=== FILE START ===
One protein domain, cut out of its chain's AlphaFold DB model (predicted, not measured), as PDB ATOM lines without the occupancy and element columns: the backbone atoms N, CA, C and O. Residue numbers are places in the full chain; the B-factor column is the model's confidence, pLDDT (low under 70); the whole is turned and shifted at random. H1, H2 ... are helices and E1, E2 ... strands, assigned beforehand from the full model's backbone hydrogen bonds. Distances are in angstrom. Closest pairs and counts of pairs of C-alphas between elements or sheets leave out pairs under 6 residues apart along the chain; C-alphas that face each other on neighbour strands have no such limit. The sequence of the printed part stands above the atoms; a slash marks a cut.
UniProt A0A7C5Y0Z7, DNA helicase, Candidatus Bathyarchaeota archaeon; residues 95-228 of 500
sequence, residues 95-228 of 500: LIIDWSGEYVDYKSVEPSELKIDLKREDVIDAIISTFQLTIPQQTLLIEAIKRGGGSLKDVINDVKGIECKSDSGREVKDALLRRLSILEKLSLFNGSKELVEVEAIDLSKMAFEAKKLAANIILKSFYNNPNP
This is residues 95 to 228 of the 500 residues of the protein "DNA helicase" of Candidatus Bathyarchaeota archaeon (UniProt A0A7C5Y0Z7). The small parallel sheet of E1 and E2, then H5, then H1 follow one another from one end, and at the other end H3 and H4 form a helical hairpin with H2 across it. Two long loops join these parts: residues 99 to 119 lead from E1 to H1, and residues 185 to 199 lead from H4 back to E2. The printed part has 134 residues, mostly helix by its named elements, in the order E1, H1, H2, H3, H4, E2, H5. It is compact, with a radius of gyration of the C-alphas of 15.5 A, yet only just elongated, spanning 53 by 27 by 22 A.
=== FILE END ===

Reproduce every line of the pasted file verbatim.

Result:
One protein domain, cut out of its chain's AlphaFold DB model (predicted, not measured), as PDB ATOM lines without the occupancy and element columns: the backbone atoms N, CA, C and O. Residue numbers are places in the full chain; the B-factor column is the model's confidence, pLDDT (low under 70); the whole is turned and shifted at random. H1, H2 ... are helices and E1, E2 ... strands, assigned beforehand from the full model's backbone hydrogen bonds. Distances are in angstrom. Closest pairs and counts of pairs of C-alphas between elements or sheets leave out pairs under 6 residues apart along the chain; C-alphas that face each other on neighbour strands have no such limit. The sequence of the printed part stands above the atoms; a slash marks a cut.
UniProt A0A7C5Y0Z7, DNA helicase, Candidatus Bathyarchaeota archaeon; residues 95-228 of 500
sequence, residues 95-228 of 500: LIIDWSGEYVDYKSVEPSELKIDLKREDVIDAIISTFQLTIPQQTLLIEAIKRGGGSLKDVINDVKGIECKSDSGREVKDALLRRLSILEKLSLFNGSKELVEVEAIDLSKMAFEAKKLAANIILKSFYNNPNP
This is residues 95 to 228 of the 500 residues of the protein "DNA helicase" of Candidatus Bathyarchaeota archaeon (UniProt A0A7C5Y0Z7). The small parallel sheet of E1 and E2, then H5, then H1 follow one another from one end, and at the other end H3 and H4 form a helical hairpin with H2 across it. Two long loops join these parts: residues 99 to 119 lead from E1 to H1, and residues 185 to 199 lead from H4 back to E2. The printed part has 134 residues, mostly helix by its named elements, in the order E1, H1, H2, H3, H4, E2, H5. It is compact, with a radius of gyration of the C-alphas of 15.5 A, yet only just elongated, spanning 53 by 27 by 22 A.